While Channel Tunnel services are beginning to return to normal, that will be of little consolation to lorry drivers making regular trips from Calais to Dover, who claim that migrants – some reportedly armed with knives – are 'torturing' them on a daily basis in their attempt to get across the Channel.
"We need help, they are aggressive, they are closing the doors so we don’t see what happens and they are trying to go into our trucks, they are stealing our goods," cries one truck driver, who had just searched underneath her vehicle and in every possible gap to see whether any migrants had managed to hide.
Another told Sky News that some are armed with knives "and they're not afraid to use them", leaving drivers powerless to tell them to get out.
This followed the chaotic scenes of Tuesday, when France's striking ferry workers managed to break into the Channel tunnel, forcing its closure. The resulting traffic delays saw migrants use the opportunity to board lorries bound for the UK.
Growing numbers of migrants have been waiting in Calais at the side of the motorway for several months as they attempt to board trucks stuck in slow-moving traffic in hope of a better life in the UK. Videos from Tuesday and in recent weeks have shown many migrants climbing onto the backs of trucks, opening the doors and clambering inside.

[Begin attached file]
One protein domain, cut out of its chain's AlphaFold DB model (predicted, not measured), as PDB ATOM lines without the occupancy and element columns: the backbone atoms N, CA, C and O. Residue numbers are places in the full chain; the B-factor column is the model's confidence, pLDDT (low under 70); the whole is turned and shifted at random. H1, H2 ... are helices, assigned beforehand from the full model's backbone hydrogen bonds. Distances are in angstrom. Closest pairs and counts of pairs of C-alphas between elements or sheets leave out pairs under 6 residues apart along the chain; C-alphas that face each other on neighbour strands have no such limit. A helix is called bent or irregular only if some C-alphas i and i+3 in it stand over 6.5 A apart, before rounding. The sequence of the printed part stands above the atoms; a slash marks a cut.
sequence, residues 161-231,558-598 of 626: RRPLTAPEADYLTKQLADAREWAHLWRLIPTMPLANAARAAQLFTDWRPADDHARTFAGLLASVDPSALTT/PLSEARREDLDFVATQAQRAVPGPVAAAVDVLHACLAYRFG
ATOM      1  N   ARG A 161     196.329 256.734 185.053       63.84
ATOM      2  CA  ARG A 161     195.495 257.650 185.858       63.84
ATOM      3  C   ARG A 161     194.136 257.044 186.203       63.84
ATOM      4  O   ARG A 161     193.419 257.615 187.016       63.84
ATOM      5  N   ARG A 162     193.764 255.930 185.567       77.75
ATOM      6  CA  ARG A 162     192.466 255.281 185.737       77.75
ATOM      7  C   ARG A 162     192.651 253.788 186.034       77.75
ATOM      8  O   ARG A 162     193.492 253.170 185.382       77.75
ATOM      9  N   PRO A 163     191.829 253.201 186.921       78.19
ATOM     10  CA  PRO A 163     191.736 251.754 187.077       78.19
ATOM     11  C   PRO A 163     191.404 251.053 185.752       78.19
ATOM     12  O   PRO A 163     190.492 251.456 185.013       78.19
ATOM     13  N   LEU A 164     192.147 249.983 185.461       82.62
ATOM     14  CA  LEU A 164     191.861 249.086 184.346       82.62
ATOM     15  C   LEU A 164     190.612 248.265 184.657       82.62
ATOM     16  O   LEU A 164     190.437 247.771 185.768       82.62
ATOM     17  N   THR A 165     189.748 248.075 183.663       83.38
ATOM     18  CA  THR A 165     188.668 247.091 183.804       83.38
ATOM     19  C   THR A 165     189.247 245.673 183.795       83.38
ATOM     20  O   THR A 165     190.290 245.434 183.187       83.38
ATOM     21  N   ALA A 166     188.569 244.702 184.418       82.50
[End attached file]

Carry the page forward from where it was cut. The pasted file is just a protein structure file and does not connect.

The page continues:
Natalie Chapman from the Freight Transport Association told LBC radio that yesterday was "a perfect storm" of strikes, closures and tailbacks.
"When you combine that with the current crisis we're having with migrants trying to get on board vehicles, it's caused some real issues for drivers," Chapman said. "I think some drivers certainly the other side of the Channel have spent a very disturbed night of sleep really just keeping one eye open to see who's trying to get on board their vehicle."
Another said, "They broke my padlock, broke my seal. Up in my truck are around ten or eleven people."
According to estimates, the number of migrants at Calais has reached over 3,000. Aid workers believe 2,000 refugees from Eritrea, Syria and Afghanistan could arrive over the next few months.
In a bid to ease the fears of British truck drivers - with British freight officials claiming their drivers are dealing with a "war zone" in Calais - the immigration minister, James Brokenshire, said that more resources would be put in place to screen lorries when they arrive at Dover. There will also be an increase of French police officials in Calais.
The deputy mayor of Calais, Philippe Mignonet, said that the border should be moved from northern France to Britain.
Eurotunnel said that passenger and freight shuttles were now running as scheduled, with Eurostar also operating a full service from London through to Paris and Brussels.
Additional reporting by the Press Association.
Join our new commenting forum
Join thought-provoking conversations, follow other Independent readers and see their replies